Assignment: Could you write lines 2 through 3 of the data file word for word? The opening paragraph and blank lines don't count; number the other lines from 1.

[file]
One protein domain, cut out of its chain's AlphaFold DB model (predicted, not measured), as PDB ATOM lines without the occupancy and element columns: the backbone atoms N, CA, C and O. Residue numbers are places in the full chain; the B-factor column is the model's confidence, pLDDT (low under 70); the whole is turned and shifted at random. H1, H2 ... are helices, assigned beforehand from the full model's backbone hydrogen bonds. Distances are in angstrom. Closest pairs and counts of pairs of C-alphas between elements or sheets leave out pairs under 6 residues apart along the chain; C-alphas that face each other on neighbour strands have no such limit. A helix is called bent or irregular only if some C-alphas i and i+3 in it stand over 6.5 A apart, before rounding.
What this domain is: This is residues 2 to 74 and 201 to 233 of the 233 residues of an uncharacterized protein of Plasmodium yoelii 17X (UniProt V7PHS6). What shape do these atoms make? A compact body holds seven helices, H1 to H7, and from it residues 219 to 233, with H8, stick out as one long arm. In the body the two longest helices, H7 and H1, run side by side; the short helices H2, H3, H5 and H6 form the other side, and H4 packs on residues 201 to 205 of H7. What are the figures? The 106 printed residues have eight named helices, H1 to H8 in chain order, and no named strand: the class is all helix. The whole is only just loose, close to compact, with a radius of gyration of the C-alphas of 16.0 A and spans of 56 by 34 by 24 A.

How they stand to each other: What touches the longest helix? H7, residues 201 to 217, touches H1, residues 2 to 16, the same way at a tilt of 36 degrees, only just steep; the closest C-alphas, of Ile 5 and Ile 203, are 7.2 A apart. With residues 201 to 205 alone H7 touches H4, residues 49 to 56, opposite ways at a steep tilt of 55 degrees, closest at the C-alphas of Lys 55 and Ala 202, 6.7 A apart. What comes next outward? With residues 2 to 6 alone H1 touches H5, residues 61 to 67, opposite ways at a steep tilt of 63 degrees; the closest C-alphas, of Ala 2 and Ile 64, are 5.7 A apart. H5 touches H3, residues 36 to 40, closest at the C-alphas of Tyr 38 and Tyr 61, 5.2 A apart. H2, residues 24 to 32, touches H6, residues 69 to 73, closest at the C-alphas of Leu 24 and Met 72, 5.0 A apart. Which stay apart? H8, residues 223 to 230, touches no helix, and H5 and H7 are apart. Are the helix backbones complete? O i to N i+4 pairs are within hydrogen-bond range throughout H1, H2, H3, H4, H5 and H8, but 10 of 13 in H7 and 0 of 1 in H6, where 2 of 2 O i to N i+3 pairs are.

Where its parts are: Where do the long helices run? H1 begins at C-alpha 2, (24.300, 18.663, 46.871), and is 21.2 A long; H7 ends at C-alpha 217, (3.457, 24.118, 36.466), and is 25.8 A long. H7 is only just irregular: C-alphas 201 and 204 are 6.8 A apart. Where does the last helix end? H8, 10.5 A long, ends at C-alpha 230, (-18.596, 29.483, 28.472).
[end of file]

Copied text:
How they stand to each other: What touches the longest helix? H7, residues 201 to 217, touches H1, residues 2 to 16, the same way at a tilt of 36 degrees, only just steep; the closest C-alphas, of Ile 5 and Ile 203, are 7.2 A apart. With residues 201 to 205 alone H7 touches H4, residues 49 to 56, opposite ways at a steep tilt of 55 degrees, closest at the C-alphas of Lys 55 and Ala 202, 6.7 A apart. What comes next outward? With residues 2 to 6 alone H1 touches H5, residues 61 to 67, opposite ways at a steep tilt of 63 degrees; the closest C-alphas, of Ala 2 and Ile 64, are 5.7 A apart. H5 touches H3, residues 36 to 40, closest at the C-alphas of Tyr 38 and Tyr 61, 5.2 A apart. H2, residues 24 to 32, touches H6, residues 69 to 73, closest at the C-alphas of Leu 24 and Met 72, 5.0 A apart. Which stay apart? H8, residues 223 to 230, touches no helix, and H5 and H7 are apart. Are the helix backbones complete? O i to N i+4 pairs are within hydrogen-bond range throughout H1, H2, H3, H4, H5 and H8, but 10 of 13 in H7 and 0 of 1 in H6, where 2 of 2 O i to N i+3 pairs are.

Where its parts are: Where do the long helices run? H1 begins at C-alpha 2, (24.300, 18.663, 46.871), and is 21.2 A long; H7 ends at C-alpha 217, (3.457, 24.118, 36.466), and is 25.8 A long. H7 is only just irregular: C-alphas 201 and 204 are 6.8 A apart. Where does the last helix end? H8, 10.5 A long, ends at C-alpha 230, (-18.596, 29.483, 28.472).